Sunday, March 3, 2013
Being diagnosed with a chronic disease can be devastating. Whether you're a toddler, tween, teen or almost adult, it can rock your world. Knowing the statistics. Listening to the news, the billions of dollars spent on others with your same disease state. Constantly being screened for potential complications and issues. Having your feet stripped down and examined by the Dr...I think it's just plain humiliating. I mean, sometimes I just can't make it to get a dang pedicure, mmmmk, doc!?
But what happens when you're faced with yet ANOTHER diagnosis. Another blood test that rocks your entire existence. Being told you must take yet another life saving medication just to function daily. Sometimes it's almost too much to bare. But wait...oh wait...life isn't finished with you. Your immune system is in a full on revolt, and launches a destructive war against yet one more bodily system. Why is this happening? Why did I get chosen to bare the burden of this auto-immune hell???
Truth is, once you're diagnosed with one autoimmune disease, you're very much predisposed to others. It's like a genetic lottery. Will your number be picked? And again? What about one more time? Disease grouping is common when we look at autoimmune diagnoses. Crappy part is, all of these disease states are relatively rare, and barely measure as a blip on the public health radar. There are multiple specialists associated with each diagnosis, which means more cash spent on copays, medications and treatments. T1 diabetes has brought most of us here, but how many of you also share your life with an additional AI disease? Rheumatoid Arthritis, Lupus, Hashimoto's Thyroiditis, Graves' Disease, Addison's, Vitiligo, Celiac Disease, Crohn's, Ulcerative Colitis....and these are just the more common.
I personally struggle with my hand basket of random autoimmune issues. Type 1 since the age of 9, Hashimoto's not long after the birth of my first son, Celiac Disease not too far behind that one, and the suckiest by FAR: a rare hybrid of Rheumatoid Arthritis and Ankylosing Spondylitis. I struggle with anti-inflammatories and immunosuppressants trying to treat the pain while also attempting to slow down the damage being done to my body. It ain't fun.
Some days are easier than others. But something as simple as a cold my kids brings home can send me to the hospital..where they want to shoot me full of steroids..which affects my 'betes. So, I feel like this delicate juggling act can disrupt with the tiniest of interferences. There are days I can barely get out of bed, or nights that I sleep for 12 hours straight. It has affected my ability to be the kind of mother to my sons that I wish I could be. That guilt then manifests into a crippling fear that I have passed along my crappy genes to these guys. Yeah he got my amazing dimples and winning personality, but will he also have to face these struggles and burdens as I have? It takes my breath away at times. The only thing that helps is to sneak my fingers to interlace with theirs while they sleep. And listen to their breathing, and know that I am not in control of these things, and all I can do is take this life one day at a time. The advances made in medicine over the last 20 years have been amazing, and I so look forward to what the future holds for me, my husband, my kick ass kids and my patients.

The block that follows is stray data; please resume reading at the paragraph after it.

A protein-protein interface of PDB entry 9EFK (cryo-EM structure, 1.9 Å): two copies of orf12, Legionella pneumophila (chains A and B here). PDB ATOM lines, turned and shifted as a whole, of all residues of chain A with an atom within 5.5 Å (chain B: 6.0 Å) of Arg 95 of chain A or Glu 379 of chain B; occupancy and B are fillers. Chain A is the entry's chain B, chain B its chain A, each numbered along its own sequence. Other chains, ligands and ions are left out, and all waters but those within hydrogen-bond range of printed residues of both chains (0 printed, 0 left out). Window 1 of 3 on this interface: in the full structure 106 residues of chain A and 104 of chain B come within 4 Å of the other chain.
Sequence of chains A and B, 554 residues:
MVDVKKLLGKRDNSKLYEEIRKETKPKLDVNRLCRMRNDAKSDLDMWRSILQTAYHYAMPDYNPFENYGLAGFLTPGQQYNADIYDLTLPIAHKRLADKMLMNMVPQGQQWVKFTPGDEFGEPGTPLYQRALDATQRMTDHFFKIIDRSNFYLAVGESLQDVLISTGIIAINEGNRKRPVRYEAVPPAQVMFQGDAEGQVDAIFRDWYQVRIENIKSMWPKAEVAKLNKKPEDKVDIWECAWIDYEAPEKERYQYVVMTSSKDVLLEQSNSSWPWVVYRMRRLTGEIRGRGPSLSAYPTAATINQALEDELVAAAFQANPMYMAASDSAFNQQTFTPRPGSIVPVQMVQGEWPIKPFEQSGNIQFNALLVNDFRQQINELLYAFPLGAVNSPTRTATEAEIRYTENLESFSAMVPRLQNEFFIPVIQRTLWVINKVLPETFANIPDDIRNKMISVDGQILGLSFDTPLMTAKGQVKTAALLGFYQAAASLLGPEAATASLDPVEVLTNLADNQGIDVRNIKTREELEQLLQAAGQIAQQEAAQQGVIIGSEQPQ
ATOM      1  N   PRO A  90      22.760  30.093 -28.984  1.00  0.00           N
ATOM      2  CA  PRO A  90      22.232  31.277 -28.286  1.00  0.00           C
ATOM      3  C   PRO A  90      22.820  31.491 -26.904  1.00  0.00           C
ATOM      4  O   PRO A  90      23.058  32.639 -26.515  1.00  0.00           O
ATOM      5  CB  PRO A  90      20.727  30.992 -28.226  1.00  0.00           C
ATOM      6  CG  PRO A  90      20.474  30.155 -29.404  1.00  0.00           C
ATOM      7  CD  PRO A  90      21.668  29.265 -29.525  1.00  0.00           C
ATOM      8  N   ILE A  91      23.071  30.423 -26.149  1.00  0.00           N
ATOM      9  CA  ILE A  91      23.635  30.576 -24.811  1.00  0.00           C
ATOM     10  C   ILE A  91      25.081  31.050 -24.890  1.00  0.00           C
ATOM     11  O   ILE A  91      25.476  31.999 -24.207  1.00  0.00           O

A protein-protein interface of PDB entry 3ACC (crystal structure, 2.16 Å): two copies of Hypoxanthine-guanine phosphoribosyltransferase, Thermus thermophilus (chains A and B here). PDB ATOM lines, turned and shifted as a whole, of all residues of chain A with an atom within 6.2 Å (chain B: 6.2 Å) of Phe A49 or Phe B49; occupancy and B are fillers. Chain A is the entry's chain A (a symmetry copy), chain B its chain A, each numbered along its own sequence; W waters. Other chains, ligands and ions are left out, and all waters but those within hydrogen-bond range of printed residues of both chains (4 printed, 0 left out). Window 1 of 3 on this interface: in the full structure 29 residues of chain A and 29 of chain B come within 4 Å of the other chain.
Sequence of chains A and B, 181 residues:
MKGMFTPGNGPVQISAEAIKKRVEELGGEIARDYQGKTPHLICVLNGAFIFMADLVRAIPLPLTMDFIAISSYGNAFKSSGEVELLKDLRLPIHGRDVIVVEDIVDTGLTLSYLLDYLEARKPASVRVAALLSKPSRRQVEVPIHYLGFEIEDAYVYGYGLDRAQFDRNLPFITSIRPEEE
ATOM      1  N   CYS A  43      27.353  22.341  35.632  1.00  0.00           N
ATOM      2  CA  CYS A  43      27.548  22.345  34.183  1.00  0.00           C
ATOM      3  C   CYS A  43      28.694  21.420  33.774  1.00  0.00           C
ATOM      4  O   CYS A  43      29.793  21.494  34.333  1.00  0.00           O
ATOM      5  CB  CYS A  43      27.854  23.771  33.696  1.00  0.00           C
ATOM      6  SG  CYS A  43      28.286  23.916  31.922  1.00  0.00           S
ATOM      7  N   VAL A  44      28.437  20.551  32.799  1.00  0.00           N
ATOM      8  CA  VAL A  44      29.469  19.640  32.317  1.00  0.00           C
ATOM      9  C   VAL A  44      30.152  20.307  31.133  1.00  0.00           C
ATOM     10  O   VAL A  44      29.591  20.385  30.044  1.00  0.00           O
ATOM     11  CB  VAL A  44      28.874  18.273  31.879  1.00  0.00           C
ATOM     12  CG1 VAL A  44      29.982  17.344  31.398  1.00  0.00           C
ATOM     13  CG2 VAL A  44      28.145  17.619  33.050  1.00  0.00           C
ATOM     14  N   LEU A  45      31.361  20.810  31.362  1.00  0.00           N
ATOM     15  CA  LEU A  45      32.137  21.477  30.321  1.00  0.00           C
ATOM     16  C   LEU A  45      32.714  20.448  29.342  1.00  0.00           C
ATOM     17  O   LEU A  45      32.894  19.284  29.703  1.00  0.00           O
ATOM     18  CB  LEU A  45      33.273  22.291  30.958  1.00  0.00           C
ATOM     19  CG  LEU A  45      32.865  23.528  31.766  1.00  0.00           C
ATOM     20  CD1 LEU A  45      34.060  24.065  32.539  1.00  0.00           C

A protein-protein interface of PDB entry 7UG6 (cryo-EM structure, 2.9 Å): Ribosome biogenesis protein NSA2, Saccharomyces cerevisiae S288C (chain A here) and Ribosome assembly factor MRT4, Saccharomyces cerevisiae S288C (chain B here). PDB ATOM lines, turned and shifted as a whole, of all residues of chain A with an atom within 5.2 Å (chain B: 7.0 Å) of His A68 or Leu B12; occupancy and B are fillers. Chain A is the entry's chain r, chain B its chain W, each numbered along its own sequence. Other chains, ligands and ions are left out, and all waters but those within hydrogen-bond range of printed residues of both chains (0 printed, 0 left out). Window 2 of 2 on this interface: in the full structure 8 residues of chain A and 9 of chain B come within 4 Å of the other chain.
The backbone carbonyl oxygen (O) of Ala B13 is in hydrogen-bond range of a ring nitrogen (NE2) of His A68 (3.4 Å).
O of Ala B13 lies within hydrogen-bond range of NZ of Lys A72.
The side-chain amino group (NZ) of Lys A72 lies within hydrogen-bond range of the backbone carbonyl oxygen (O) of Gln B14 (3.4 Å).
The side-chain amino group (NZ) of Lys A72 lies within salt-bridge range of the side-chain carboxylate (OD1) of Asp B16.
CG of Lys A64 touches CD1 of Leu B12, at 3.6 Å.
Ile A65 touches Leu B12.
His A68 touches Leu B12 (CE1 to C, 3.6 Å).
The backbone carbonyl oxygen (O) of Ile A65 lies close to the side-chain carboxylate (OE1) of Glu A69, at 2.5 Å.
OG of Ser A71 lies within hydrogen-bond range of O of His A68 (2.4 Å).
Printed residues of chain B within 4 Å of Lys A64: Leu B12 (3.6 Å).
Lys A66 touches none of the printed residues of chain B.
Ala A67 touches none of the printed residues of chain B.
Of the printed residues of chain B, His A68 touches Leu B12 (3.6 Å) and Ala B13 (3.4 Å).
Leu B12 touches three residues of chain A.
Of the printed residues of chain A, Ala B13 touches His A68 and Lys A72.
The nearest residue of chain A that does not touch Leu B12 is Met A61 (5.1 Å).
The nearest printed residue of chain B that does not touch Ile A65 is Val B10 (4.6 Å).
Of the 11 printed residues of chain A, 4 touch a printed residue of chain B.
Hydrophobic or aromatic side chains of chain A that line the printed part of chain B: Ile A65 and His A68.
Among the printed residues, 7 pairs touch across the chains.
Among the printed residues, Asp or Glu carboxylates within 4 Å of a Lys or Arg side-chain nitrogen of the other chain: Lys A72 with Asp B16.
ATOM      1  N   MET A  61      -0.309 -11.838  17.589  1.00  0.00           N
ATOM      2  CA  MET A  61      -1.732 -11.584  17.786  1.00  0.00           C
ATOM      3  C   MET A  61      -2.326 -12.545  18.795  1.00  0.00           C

Know the signs and symptoms of other autoimmune disorders. Early detection and treatment is key, just like with T1. We, at the endo's office, routinely screen you for many of the common issues...you may not even realize it. And if you find yourself a sudden collector of suckage, much like myself, seek out the love and support of others! My life and health have been enriched by the thought and care of my husband, friends and family. They can't understand what I'm going through, but they sure know how to make me laugh and which foods make me poop my pants and which aggravate my joint pain. I am beyond a lucky girl.
This week I celebrate my 30th year on this planet, and I am enriched and humbled by all of you, so thank you for your kind words, support and accolades. Being here, now, is pretty damn awesome.